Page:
Today, Ethics Watch asked Montana Commissioner of Political Practices James Murry to release for public inspection the so-called "Colorado Documents" at the center of a recent PBS-Frontline documentary on campaign finance in Montana.
The documents involve American Tradition Partnership ("ATP"), formerly known as Western Tradition Partnership. ATP has been linked to elections throughout Colorado, including in Garfield and La Plata Counties and the City of Longmont. Current Secretary of State Scott Gessler represented ATP in a successful suit against the City of Longmont for campaign finance violations in 2009, and his former firm is listed as the registered agent for ATP in Colorado. The documents were reportedly found in a Denver-area methamphetamine house and delivered to the Montana Commissioner as part of his investigation of possible violations of Montana campaign finance law by ATP. After the PBS-Frontline show aired, Christian LeFer and Allison LeFer filed suit in the Montana District Court for Lewis and Clark County against the Commissioner, arguing that the documents are stolen property that should be returned to them. After the suit was filed, the Commissioner announced that the documents would no longer be available for public inspection, pending a decision from the District Court.
On Friday, a judge in a different lawsuit in Lewis and Clark County, Montana ordered the public release of redacted ATP financial records that had been subpoenaed by the Montana Commissioner. PBS has posted these documents, which show that ATP received money to support Colorado candidates and had extensive fundraising in Colorado.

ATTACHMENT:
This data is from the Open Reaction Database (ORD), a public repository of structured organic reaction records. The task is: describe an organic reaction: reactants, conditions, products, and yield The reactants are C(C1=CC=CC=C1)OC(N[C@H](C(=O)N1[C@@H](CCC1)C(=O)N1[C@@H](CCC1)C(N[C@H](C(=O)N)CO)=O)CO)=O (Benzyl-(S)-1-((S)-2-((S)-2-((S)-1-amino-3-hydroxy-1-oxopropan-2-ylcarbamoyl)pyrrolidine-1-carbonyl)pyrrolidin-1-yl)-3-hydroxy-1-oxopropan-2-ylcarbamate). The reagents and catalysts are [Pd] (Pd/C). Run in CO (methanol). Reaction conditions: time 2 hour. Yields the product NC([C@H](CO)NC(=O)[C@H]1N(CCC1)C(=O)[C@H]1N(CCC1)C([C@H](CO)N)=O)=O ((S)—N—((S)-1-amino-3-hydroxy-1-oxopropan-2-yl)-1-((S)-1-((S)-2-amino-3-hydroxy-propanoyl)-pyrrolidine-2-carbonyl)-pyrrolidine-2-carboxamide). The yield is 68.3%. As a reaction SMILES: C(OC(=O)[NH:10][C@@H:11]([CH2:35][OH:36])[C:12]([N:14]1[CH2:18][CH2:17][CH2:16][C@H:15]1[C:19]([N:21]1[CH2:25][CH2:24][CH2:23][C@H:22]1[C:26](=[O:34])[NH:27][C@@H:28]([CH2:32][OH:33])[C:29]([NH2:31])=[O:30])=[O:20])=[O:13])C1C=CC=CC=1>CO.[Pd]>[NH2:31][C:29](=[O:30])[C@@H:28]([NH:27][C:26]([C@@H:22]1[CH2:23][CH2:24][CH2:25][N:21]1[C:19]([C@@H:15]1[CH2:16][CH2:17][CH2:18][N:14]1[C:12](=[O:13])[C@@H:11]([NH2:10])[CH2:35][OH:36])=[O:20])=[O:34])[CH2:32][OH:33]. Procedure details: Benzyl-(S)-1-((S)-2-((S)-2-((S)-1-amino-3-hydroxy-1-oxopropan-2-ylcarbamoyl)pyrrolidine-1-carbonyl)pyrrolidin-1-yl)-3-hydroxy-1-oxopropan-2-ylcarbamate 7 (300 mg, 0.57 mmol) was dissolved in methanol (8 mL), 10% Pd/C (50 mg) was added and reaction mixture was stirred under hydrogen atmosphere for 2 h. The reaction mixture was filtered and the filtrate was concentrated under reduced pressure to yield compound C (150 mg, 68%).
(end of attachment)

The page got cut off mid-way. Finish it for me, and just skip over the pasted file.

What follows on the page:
Ethics Watch's letter points out to the Commissioner the strong public interest for citizens of Montana, Colorado and the nation as a whole in the so-called Colorado Documents. Ethics Watch is asking the Commissioner to release the documents for public inspection and copying when they are again available for public inspection.
Ethics Watch Director Luis Toro said, "The publication of these documents in Montana provides a rare opportunity for Coloradans to learn about the dark money forces that shape our elections. In Montana, where a state agency has subpoena power to aggressively enforce campaign finance laws, the public has enjoyed greater transparency than is available in Colorado. We hope these documents will not only expose efforts to use secret money to influence our elections, but also to stimulate reform so that Coloradans won't have to depend on luck or the efforts of other state governments to provide this kind of transparency."
Ethics Watch will post documents when they become available.